Chile’s Picardia Films, headed by director-producer Diego Rougier, has boarded “The White Room” (“La Habitación Blanca”), the next feature by Argentina’s Ana Piterbarg who caught international attention with Viggo Mortensen starrer “Everybody Has a Plan,” her 2012 feature debut distributed by Fox Intl. Productions.
Written and to be directed by Piterbarg, “The White Room” is lead produced by Buenos Aires-based Bikini Films, headed by Edson Sidonie. His credits include Siew Gua Yeo’s 2018 Locarno Golden Leopard winner “The Once and the Future” and Toronto world premiere “Karnawal,” which scooped best direction at last year’s Guadalajara fest and best Ibero-American picture at 2021’s Malaga Festival.
“The White Room” is one of the highest profile projects at this year Guadalajara Co-Production Meetings which kick off Oct. 3.
Fiction, but based on the personal experiences of the director, “The White Room” begins with Clara, aged 5, who journeys with her father and her dog to the north of Argentina. They are searching for her mother, who got sick and decided to leave the house. They locate her in a church in Yavi, a small town in Jujuy. From inside the car, Clara watches her parents argue. She tries to get out but she can’t. The dog barks, the dust swirl, in Piterbarg’s description.
The feature project then cuts to Clara, 17, who begins a journey of initiation to the almost lunar landscapes of northern Argentina and takes in the twists and turns of her consciousness, in her quest to understand her mother’s disappearance.
To approach her subject, Piterbarg “borrows the codes of different cinematographic genres. The initial road movie, which explores, among other things, the awakening of a young woman’s sexuality, gradually gives way to a story of introspection with the feel of a psychological thriller as the director blurs the boundaries between the real and the fantastic, between the living and the dead,” producer Sidonie told Variety.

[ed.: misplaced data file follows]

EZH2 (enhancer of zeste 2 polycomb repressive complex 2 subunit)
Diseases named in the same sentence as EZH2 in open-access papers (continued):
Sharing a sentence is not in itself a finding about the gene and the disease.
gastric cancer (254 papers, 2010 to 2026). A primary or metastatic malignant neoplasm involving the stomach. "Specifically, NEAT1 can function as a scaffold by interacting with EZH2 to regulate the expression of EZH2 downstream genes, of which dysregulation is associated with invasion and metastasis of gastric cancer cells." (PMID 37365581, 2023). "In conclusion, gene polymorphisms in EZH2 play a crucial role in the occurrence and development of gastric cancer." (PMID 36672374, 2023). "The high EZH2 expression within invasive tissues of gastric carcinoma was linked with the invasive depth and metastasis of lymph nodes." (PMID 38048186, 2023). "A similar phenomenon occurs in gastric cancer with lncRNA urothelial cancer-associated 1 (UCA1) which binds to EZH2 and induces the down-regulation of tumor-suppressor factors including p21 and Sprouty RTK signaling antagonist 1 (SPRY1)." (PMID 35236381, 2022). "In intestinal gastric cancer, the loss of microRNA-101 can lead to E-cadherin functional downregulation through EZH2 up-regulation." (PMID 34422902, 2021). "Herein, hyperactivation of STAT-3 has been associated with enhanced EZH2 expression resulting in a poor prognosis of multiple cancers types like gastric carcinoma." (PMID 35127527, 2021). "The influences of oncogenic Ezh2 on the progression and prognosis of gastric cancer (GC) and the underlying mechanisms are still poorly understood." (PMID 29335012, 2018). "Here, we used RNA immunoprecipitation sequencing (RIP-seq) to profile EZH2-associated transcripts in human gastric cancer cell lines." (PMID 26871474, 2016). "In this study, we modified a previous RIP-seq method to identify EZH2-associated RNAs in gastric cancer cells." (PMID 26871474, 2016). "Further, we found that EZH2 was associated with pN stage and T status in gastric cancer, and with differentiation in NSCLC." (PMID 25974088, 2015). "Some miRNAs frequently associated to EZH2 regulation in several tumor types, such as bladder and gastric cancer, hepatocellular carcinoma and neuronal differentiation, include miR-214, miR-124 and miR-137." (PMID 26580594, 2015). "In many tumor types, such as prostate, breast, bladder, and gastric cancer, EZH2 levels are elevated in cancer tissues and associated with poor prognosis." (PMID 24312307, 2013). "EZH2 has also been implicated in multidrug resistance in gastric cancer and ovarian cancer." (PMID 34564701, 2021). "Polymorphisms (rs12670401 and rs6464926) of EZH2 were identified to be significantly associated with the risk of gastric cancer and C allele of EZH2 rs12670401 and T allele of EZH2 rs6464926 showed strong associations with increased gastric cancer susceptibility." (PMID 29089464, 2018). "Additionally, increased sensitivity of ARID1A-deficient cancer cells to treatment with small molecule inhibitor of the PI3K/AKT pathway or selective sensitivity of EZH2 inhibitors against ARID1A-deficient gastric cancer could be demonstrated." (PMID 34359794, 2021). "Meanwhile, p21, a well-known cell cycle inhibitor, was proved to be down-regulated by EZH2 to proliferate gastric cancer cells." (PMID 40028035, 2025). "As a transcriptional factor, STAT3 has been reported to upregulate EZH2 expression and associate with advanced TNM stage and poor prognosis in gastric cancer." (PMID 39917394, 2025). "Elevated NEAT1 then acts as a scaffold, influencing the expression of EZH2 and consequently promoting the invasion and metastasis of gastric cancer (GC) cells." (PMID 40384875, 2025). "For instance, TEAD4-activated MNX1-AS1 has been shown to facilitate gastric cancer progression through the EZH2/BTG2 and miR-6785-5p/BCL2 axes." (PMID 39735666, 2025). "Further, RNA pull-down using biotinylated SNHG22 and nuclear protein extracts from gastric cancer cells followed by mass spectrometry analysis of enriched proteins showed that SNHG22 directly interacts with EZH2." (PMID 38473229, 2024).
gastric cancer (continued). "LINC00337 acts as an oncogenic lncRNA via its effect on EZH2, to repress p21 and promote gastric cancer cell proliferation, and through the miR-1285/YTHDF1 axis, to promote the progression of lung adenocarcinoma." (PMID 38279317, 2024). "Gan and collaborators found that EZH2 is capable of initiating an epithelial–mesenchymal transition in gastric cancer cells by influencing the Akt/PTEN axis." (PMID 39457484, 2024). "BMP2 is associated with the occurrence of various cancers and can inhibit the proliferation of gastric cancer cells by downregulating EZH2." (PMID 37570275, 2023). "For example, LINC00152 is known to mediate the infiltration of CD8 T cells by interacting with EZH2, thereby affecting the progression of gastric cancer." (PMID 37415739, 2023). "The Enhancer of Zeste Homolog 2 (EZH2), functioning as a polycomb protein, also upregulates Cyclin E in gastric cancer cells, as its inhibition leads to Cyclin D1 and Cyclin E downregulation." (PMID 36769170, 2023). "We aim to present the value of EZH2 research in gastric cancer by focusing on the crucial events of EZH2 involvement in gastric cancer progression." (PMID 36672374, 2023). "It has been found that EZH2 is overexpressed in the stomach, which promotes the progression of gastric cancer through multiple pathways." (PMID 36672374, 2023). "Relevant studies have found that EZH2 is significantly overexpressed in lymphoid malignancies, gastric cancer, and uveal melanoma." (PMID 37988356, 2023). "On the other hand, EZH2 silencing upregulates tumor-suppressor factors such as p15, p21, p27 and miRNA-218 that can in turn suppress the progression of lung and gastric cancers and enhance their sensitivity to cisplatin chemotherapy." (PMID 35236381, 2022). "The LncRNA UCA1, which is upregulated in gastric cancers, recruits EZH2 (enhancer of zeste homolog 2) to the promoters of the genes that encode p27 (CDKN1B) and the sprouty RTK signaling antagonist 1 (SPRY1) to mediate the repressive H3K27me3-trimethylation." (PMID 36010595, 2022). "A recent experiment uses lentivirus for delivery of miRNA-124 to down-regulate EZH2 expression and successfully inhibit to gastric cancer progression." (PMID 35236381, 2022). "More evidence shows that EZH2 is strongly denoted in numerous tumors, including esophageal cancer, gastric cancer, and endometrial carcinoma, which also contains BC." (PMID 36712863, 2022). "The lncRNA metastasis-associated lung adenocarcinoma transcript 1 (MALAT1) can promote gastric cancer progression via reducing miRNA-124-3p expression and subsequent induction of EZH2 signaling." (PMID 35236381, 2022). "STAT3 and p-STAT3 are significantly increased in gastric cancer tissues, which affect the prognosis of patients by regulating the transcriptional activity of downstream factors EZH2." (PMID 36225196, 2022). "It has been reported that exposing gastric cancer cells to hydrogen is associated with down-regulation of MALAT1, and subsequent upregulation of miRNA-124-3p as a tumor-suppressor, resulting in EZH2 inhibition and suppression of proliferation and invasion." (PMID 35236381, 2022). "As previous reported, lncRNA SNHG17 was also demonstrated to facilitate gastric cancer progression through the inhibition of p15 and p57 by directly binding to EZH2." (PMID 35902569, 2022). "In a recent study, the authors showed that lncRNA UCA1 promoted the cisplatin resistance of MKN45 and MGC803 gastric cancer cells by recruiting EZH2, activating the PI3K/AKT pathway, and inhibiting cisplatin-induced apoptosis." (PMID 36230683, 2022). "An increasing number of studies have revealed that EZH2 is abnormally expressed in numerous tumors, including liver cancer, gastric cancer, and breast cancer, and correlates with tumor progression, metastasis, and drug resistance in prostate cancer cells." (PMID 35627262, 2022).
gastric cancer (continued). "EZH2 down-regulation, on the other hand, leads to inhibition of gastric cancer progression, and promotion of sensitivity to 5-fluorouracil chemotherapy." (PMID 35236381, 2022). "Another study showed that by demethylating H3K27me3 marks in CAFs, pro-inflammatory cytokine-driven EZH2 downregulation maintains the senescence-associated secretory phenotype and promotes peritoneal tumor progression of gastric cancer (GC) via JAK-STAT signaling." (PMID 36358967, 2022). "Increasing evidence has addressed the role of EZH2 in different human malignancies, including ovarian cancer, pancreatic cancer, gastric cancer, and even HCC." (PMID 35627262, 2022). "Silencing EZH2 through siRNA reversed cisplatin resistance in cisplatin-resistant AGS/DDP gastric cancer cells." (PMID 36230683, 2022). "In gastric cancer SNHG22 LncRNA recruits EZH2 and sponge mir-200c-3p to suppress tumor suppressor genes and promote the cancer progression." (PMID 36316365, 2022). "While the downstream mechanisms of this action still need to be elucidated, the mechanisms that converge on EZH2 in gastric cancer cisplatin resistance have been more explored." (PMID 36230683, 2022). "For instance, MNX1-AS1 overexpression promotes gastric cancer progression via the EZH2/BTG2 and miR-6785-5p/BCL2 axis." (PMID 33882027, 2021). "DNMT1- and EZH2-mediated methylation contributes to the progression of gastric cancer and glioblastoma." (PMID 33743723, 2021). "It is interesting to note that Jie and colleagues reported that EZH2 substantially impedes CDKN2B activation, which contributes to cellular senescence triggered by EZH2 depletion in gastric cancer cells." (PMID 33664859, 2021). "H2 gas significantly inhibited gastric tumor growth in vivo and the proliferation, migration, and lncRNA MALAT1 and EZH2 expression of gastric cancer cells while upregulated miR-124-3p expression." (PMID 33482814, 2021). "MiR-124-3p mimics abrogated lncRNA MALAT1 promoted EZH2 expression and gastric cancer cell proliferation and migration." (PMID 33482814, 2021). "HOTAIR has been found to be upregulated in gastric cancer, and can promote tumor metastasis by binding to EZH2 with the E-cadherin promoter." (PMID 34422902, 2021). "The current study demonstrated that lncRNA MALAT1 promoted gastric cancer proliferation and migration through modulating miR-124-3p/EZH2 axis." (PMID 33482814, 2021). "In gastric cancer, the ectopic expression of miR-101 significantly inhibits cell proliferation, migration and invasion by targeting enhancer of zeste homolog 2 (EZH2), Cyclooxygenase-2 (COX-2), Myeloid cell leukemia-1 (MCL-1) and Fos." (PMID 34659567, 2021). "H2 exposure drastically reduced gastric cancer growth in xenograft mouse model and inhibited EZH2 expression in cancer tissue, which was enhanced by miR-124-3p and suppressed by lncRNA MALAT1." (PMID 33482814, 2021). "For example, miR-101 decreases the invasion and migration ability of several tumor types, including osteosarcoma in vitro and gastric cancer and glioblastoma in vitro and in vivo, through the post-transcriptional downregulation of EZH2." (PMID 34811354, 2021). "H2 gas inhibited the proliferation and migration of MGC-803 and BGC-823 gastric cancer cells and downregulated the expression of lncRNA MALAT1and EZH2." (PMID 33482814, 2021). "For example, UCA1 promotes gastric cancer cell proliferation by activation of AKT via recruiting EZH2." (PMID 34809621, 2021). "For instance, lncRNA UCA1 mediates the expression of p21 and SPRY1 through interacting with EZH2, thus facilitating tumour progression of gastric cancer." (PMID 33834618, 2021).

“Since I was little, the theme of madness has been at the center of my preoccupations, it is probably one of my greatest fears. And at the same time, it has a great power of attraction for me,” said Piterbarg.
She added: “I believe that a certain degree of madness is necessary to be free, to grow, to revolutionize one’s own life and hopefully the lives of others. I come from a family of psychiatrists and psychoanalysts, surrealists, Jewish immigrants who risked everything and reinvented themselves a thousand times. None of this could have happened without taking risks, especially the risk of losing one’s mind.”
“The story of ‘The White Room’ is anchored in the north of Argentina, and shows not only deeply cinematographic landscapes of rare beauty, but above all a population and customs that are different from those usually shown in Argentine cinema,” Sidonie added, saying that he was particularly enthusiastic about showing this diversity, which makes this country rich and complex.”
Starring Mortensen as two identical twins and mixing the “premise of a high-concept thriller, but the drifting feel of arthouse realism,” The Guardian commented, 2012’s “Everybody Has a Plan” marked one of Latin America’s biggest feature debuts of the last decade, released in over 20 countries.
Piterbarg followed up with 2017’s “Alptraum,” much more of an art film, shot in black-and-white, and turning on an actor consumed by his obsessions.
“Ana Piterbarg’s atypical film career, with a high-budget first film followed by a more experimental opus, shows a deep attachment to artistic freedom and a great coherence with the story she wants to tell. I appreciate this honest journey where the type of storytelling determines the scope of the production,” Sidonie said.